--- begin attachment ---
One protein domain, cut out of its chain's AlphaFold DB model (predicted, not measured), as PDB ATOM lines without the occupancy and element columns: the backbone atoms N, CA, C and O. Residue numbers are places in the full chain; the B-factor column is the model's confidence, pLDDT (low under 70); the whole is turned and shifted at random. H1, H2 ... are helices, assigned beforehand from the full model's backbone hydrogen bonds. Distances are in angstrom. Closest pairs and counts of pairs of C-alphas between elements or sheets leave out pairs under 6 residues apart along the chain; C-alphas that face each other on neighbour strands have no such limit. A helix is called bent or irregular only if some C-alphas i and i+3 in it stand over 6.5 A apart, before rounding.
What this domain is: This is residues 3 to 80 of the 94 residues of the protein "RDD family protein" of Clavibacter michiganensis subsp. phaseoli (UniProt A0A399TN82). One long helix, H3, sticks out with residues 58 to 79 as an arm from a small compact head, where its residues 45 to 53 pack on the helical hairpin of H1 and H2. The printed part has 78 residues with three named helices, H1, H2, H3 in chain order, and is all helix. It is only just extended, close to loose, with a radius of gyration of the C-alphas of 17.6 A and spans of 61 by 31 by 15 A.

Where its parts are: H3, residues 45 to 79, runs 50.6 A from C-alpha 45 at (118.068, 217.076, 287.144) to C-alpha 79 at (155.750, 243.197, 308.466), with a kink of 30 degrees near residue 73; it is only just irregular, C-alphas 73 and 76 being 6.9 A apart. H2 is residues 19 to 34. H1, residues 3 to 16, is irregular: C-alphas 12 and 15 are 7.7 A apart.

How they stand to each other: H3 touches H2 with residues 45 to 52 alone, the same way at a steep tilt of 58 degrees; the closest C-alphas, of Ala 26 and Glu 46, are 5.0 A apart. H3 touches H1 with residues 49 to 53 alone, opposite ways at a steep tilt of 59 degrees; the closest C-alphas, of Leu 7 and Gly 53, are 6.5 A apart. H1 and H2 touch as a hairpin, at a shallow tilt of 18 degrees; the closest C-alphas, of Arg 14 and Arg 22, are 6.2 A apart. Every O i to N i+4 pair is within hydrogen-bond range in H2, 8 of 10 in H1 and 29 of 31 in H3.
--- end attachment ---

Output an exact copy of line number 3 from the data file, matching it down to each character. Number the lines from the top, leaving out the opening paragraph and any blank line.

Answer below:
How they stand to each other: H3 touches H2 with residues 45 to 52 alone, the same way at a steep tilt of 58 degrees; the closest C-alphas, of Ala 26 and Glu 46, are 5.0 A apart. H3 touches H1 with residues 49 to 53 alone, opposite ways at a steep tilt of 59 degrees; the closest C-alphas, of Leu 7 and Gly 53, are 6.5 A apart. H1 and H2 touch as a hairpin, at a shallow tilt of 18 degrees; the closest C-alphas, of Arg 14 and Arg 22, are 6.2 A apart. Every O i to N i+4 pair is within hydrogen-bond range in H2, 8 of 10 in H1 and 29 of 31 in H3.